Gillibrand champions the #MeToo movement

Kirsten Gillibrand
Kirsten Gillibrand
Debby Wong/Shutterstock

Gillibrand champions the #MeToo movement

The senator expresses optimism that the Senate will pass her sexual harassment bill
March 2, 2018

U.S. Sen. Kirsten Gillibrand is optimistic that her part in the #MeToo movement – a bill to overhaul Congress’ sexual harassment reporting system – will soon pass in the Senate.

In an interview following her remarks at a breakfast event on Friday, New York’s junior senator told City & State that she had spoken on Thursday to Senate Majority Leader Mitch McConnell about her bill, which has already passed the House.

“I'm hopeful that he will work with me to move that to the floor soon, because it's already passed the House," she said of the legislation, which would end mandate sexual harassment training in Congress, ban publicly funded misconduct settlements and no longer require mediation before a victim can make an official complaint.

In her speech Friday morning, Gillibrand also highlighted the #MeToo movement – and did little to downplay her reputation as a potential presidential candidate in 2020. The country must recommit “to actually being the light of the world,” she told the crowd, echoing President Ronald Reagan’s famous campaign references to the United States as a “city on a hill.”

Gillibrand spoke at the Federation of Protestant Welfare Agencies’ event “Rising Together: Local Women Leading Change,” which featured advocates for gender and racial equality. Gillibrand’s speech was a rallying cry for women to “speak truth to power” and let their voices be heard. She called for women to continue the activism expressed by the Women’s March after President Donald Trump’s inauguration and the #MeToo movement.

“One of the things we’ve seen over the last year is women’s voices, especially women of color, are truly making a difference in our country right now,” she said. Gillibrand’s passionate speech was tailored to an audience of activists and women of color. She discussed voter turnout by black women specifically in the Alabama special election that contributed to the defeat of U.S. Senate candidate Roy Moore, calling this demographic the “heart and soul of the Democratic Party.” She emphasized intersectionality, speaking of the achievements of women of color and the need for #MeToo to address the needs of lower income women.

“In this era of hate and division, greed and isolation, our shared mission is that much more important,” Gillibrand said, culminating her speech with a reference to the Biblical directive to “love your neighbor as yourself” and to be the light of the world. While speaking, Gillibrand has the passion and cadence of a preacher – or a potential presidential candidate – and was met by loud applause.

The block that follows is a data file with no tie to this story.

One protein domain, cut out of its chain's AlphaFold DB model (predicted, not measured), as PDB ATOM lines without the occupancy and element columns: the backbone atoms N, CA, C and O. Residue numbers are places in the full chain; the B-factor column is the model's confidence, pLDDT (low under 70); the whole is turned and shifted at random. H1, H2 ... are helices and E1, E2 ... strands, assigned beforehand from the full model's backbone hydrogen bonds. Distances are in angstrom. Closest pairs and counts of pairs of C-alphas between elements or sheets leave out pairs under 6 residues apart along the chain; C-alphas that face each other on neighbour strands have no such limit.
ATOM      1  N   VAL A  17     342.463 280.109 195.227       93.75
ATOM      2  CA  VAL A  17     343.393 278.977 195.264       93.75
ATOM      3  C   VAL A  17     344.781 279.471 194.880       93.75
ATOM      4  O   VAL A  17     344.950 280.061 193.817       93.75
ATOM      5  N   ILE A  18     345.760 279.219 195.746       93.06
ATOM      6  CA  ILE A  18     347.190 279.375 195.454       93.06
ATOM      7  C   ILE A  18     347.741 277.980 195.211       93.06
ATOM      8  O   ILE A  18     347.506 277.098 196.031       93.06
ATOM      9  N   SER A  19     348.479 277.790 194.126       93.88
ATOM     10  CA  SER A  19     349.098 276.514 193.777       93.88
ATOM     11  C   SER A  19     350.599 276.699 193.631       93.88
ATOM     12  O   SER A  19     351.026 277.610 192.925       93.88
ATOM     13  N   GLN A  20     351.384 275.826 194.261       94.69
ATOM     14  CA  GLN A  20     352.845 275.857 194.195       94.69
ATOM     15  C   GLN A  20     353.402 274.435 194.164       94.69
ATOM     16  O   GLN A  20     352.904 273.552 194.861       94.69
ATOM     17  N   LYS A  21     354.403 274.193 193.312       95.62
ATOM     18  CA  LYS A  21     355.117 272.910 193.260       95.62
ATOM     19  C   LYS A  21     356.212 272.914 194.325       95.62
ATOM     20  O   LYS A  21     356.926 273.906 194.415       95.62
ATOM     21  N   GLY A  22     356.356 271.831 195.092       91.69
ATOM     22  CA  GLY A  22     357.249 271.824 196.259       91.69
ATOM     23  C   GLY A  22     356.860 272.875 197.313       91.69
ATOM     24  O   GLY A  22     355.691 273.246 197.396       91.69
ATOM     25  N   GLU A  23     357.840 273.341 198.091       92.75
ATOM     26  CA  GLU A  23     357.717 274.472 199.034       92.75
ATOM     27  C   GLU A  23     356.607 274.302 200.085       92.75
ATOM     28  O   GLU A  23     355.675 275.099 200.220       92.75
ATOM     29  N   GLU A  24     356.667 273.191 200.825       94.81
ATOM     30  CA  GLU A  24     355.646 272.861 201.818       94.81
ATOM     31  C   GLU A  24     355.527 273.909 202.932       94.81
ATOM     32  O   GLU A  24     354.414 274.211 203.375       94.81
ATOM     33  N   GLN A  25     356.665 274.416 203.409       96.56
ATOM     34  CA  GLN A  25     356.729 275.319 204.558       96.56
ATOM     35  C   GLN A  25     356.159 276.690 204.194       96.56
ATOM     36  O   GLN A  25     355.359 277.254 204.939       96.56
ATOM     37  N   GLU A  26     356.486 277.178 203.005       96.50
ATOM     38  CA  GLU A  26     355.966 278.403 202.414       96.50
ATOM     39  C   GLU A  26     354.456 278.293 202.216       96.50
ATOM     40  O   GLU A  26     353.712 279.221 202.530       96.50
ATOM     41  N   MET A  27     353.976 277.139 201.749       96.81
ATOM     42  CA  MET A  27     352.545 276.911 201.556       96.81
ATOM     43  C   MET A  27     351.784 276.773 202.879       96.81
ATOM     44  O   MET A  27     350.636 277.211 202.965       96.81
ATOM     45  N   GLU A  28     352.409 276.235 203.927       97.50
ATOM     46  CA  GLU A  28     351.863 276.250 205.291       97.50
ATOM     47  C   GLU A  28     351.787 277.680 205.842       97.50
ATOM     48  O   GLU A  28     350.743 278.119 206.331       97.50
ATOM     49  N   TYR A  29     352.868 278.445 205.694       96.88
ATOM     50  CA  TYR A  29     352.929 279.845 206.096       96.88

The audience at the breakfast was composed primarily of women, sitting around tables with delicately plated quiches and pastries. Large pink words were taped to both walls of the Park Hyatt ballroom, presenting encouraging affirmations such as “act” and “inspire.”

The event celebrated women’s leadership, with other guests including Women’s March national co-chairs Tamika Mallory and Linda Sarsour, New York Civil Liberties Union Executive Director Donna Lieberman, Girls for Gender Equity founder Joanne Smith and Higher Heights co-founders Glynda Carr and Kimberly Peeler-Allen.

In a panel discussion with NY1 anchor Cheryl Wills and Austin, Mallory and Sarsour struck a defiant note as they talked about their activism and what it is like to be subjects of controversy. Sarsour has been criticized for her positions on Israel, and Mallory has been accused of anti-Semitism for appearing at a rally with Nation of Islam founder Louis Farrakhan.

“When you actually look at the types of controversy we’ve been a part of, it goes literally back to who we are. It’s our existence that’s controversial,” Sarsour said, arguing that she and Mallory made people uncomfortable as powerful women of color. Sarsour and Mallory also discussed their loyalty to each other amidst controversy, and the need to support women from marginalized communities. Mallory noted that women of color spearheaded the activism that led to the Women’s March.

“We built an intersectional platform that no one has ever seen,” Mallory said.

Grace Segers
is City & State’s digital reporter. She writes daily content on New York City and New York state politics.
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